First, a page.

Theoretical Approaches to Disability Content in Social Work Education
Gilson, Stephen French, DePoy, Elizabeth, Journal of Social Work Education
OVER THE PAST SEVERAL DECADES, theoretical perspectives on disability have undergone a major paradigm shift. Traditionally viewed as a deficit, disability is now more commonly understood as an element of human diversity. Concurrently, on university campuses, definitions of disability have been revised to locate disability within the discourses of multiculturalism and diversity. However, despite the foundational focus on diversity and social justice in the social work curriculum, discussion and analysis of disability in social work courses typically occur through a deficit-treatment lens. In this article disability is defined as the interplay of diverse human conditions with environmental barriers to full community inclusion. This contemporary view of disability, although consistent with the mission and values of social work, receives limited attention in social work curricula (DePoy & Miller, 1996; Liese, Clevenger, & Hanley, 1999). Beginning with a review of the literature on disability and the positioning of disability theory within academic discourse, this article goes on to examine disability content in social work curricula and literature. Finally, a framework is presented to guide social work educators in addressing disability as an element of human diversity.
Historically, disability has been explained and understood from a variety of perspectives. These views of disability span a continuum from a diagnostic-medical perspective to a complex, interactive person-in-environment perspective (Stiker, 1999). Simply put, the diagnostic-medical explanation of disability places the locus of disability internally, within an individual who has experienced illness, insult, or anomaly. This internal focus results in an interpretation of the disabled individual as defective with reference to normative physical, behavioral, psychological, cognitive, or sensory being. The interactive, person-in-environment lens, on the other hand, looks at the interaction of internal and external factors in an individual's life that creates a disabling condition. Between these two views, numerous other explanations and understandings of disability exist, including spiritual demonization or glorification of individuals with disabilities (Gilson & DePoy, 2000b). Contemporary theorists, influenced by pluralism, a perspective which posits the phenomenon of multiple realities (DePoy & Gitlin, 1998), view disability within the complex and diverse universe of human experience, and from this perspective understand disability as a multilevel social justice concern embedded within particular cultural, sociopolitical, economic, and relational environments (Gilson & DePoy, 2000b; Linton, 1998; Oliver, 1996; Scotch, 1984). Contemporary legislation and protection prohibiting segregation and externally imposed control over the lives of people with disabilities have emerged from this perspective (Americans with Disabilities Act of 1990, 1990; Rehabilitation Act of 1973, 1978). But even these laws advance diverse definitions of disability. For example, Social Security defines disability as the inability to engage in remunerative employment as a result of a disabling condition (Kiernan & Stark, 1986), whereas the Americans with Disabilities Act (ADA) defines disability more broadly as limitation in life activities due to impairment.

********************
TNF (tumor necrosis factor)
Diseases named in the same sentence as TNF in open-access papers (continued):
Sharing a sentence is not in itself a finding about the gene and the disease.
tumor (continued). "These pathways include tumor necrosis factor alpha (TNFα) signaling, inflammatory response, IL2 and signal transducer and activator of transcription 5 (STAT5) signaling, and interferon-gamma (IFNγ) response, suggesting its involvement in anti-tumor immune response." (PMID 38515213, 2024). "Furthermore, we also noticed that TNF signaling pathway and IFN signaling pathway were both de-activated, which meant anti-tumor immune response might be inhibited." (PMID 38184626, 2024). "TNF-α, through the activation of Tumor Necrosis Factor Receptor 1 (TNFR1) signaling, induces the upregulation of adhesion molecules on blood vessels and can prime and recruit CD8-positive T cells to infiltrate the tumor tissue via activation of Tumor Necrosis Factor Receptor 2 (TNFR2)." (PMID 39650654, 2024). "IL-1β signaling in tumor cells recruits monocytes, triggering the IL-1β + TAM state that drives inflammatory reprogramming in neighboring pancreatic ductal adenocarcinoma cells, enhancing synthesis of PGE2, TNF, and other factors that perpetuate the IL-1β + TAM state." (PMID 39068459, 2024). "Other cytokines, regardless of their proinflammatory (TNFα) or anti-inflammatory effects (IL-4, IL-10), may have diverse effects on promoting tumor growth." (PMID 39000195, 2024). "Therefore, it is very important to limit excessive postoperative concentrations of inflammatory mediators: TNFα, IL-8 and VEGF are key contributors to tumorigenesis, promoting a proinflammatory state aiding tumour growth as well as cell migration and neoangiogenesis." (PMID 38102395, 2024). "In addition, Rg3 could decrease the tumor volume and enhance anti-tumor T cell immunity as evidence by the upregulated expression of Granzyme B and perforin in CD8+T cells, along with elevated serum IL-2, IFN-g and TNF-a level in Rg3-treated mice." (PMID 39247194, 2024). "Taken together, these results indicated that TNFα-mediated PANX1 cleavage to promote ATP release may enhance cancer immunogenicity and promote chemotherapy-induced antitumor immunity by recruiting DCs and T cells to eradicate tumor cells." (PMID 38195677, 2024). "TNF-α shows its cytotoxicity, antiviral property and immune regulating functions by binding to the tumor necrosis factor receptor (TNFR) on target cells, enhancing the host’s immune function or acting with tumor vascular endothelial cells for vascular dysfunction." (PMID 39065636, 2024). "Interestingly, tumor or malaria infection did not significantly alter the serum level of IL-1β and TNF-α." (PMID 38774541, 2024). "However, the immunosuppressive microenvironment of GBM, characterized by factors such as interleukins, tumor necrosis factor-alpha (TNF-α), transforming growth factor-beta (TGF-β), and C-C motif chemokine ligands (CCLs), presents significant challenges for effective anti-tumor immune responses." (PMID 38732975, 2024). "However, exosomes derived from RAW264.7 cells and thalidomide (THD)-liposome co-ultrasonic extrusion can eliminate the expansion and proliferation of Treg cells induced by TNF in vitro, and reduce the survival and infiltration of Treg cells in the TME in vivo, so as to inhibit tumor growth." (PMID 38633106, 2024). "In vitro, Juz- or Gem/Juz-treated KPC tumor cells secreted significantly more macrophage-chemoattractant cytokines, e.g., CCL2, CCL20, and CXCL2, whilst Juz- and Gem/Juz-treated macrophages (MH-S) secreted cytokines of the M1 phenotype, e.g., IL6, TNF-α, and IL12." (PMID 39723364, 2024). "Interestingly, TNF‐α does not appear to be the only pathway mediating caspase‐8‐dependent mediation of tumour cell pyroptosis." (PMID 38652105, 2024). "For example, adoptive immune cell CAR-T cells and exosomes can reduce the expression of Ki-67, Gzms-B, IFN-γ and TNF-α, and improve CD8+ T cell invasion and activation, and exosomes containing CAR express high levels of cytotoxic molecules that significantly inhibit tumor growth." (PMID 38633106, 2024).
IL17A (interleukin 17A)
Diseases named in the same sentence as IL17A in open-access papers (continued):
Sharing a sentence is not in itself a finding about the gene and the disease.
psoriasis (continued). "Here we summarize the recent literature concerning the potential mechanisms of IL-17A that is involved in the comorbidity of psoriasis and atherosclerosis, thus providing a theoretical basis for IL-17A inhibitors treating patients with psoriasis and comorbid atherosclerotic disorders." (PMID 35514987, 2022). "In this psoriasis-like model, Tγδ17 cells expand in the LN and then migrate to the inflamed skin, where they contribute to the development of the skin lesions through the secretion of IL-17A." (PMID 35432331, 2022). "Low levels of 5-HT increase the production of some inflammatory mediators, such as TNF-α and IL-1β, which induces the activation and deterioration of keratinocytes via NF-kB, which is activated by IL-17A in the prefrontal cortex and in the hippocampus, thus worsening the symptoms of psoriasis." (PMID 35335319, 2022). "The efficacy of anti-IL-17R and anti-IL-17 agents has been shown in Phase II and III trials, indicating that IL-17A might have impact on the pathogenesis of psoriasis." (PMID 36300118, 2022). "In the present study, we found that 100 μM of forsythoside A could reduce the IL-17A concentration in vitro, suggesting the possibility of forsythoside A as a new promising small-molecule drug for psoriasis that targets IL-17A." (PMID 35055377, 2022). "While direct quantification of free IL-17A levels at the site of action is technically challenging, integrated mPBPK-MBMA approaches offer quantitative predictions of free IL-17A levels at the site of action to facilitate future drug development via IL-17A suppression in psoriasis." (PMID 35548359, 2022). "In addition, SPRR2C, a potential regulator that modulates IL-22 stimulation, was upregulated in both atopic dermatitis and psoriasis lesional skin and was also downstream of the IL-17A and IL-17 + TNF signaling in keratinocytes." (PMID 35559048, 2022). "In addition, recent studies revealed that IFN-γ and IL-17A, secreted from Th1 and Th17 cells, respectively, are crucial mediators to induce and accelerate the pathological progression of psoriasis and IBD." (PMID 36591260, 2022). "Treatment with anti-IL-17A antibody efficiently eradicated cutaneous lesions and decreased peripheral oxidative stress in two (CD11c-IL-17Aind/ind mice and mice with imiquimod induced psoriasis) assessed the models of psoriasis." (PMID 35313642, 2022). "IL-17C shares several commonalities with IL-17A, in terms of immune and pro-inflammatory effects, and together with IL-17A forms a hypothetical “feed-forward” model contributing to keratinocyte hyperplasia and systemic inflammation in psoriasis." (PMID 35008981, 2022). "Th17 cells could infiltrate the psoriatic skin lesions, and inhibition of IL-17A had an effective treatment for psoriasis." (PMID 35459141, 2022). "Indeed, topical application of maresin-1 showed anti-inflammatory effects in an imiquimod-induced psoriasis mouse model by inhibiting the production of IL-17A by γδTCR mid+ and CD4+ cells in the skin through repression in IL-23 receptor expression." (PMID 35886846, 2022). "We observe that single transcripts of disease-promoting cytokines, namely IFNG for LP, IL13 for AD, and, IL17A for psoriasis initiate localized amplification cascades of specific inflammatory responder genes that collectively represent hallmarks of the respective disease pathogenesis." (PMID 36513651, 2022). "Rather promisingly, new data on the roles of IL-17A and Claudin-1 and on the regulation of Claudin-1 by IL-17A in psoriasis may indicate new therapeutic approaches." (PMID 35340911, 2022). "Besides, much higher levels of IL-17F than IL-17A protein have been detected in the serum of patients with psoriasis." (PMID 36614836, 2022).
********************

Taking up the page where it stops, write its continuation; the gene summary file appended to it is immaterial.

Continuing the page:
The literature reveals the complexity and conceptual confusion regarding definitions and understandings of disability. However, two broad definitions of disability predominate: one locating disability as internal to individuals, and one identifying disabling factors in environments external to individuals. Therefore, we propose that social work students be introduced to these two distinct ways of conceptualizing disability.
The Diagnostic Approach to Disability
The diagnostic approach to disability is based on medical explanations of individual human conditions. …